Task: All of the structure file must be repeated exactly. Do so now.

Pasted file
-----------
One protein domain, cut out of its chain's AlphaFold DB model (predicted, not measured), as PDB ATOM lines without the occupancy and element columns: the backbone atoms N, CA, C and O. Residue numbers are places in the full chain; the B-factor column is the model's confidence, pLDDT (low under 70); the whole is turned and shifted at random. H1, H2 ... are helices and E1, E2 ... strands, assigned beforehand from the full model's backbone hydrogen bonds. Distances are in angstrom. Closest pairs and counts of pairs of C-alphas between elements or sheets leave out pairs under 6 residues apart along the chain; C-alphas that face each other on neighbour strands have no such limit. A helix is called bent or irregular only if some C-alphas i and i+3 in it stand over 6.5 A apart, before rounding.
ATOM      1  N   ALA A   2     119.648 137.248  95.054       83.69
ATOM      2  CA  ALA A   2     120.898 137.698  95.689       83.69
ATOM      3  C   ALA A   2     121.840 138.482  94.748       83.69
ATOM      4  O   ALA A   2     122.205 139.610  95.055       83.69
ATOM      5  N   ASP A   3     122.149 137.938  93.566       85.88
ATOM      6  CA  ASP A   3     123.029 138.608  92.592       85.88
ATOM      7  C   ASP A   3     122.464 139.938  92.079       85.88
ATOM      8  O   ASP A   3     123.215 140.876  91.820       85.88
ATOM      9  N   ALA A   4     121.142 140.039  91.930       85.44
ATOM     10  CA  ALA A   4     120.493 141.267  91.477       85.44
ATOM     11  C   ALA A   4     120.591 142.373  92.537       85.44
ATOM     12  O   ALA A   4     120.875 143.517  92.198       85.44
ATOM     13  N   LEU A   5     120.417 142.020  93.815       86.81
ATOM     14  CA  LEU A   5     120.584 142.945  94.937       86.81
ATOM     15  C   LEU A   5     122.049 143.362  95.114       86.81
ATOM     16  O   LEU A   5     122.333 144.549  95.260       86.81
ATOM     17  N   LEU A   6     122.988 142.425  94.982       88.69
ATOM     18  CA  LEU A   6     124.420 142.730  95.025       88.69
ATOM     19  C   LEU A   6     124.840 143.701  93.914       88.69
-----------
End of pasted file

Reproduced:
One protein domain, cut out of its chain's AlphaFold DB model (predicted, not measured), as PDB ATOM lines without the occupancy and element columns: the backbone atoms N, CA, C and O. Residue numbers are places in the full chain; the B-factor column is the model's confidence, pLDDT (low under 70); the whole is turned and shifted at random. H1, H2 ... are helices and E1, E2 ... strands, assigned beforehand from the full model's backbone hydrogen bonds. Distances are in angstrom. Closest pairs and counts of pairs of C-alphas between elements or sheets leave out pairs under 6 residues apart along the chain; C-alphas that face each other on neighbour strands have no such limit. A helix is called bent or irregular only if some C-alphas i and i+3 in it stand over 6.5 A apart, before rounding.
ATOM      1  N   ALA A   2     119.648 137.248  95.054       83.69
ATOM      2  CA  ALA A   2     120.898 137.698  95.689       83.69
ATOM      3  C   ALA A   2     121.840 138.482  94.748       83.69
ATOM      4  O   ALA A   2     122.205 139.610  95.055       83.69
ATOM      5  N   ASP A   3     122.149 137.938  93.566       85.88
ATOM      6  CA  ASP A   3     123.029 138.608  92.592       85.88
ATOM      7  C   ASP A   3     122.464 139.938  92.079       85.88
ATOM      8  O   ASP A   3     123.215 140.876  91.820       85.88
ATOM      9  N   ALA A   4     121.142 140.039  91.930       85.44
ATOM     10  CA  ALA A   4     120.493 141.267  91.477       85.44
ATOM     11  C   ALA A   4     120.591 142.373  92.537       85.44
ATOM     12  O   ALA A   4     120.875 143.517  92.198       85.44
ATOM     13  N   LEU A   5     120.417 142.020  93.815       86.81
ATOM     14  CA  LEU A   5     120.584 142.945  94.937       86.81
ATOM     15  C   LEU A   5     122.049 143.362  95.114       86.81
ATOM     16  O   LEU A   5     122.333 144.549  95.260       86.81
ATOM     17  N   LEU A   6     122.988 142.425  94.982       88.69
ATOM     18  CA  LEU A   6     124.420 142.730  95.025       88.69
ATOM     19  C   LEU A   6     124.840 143.701  93.914       88.69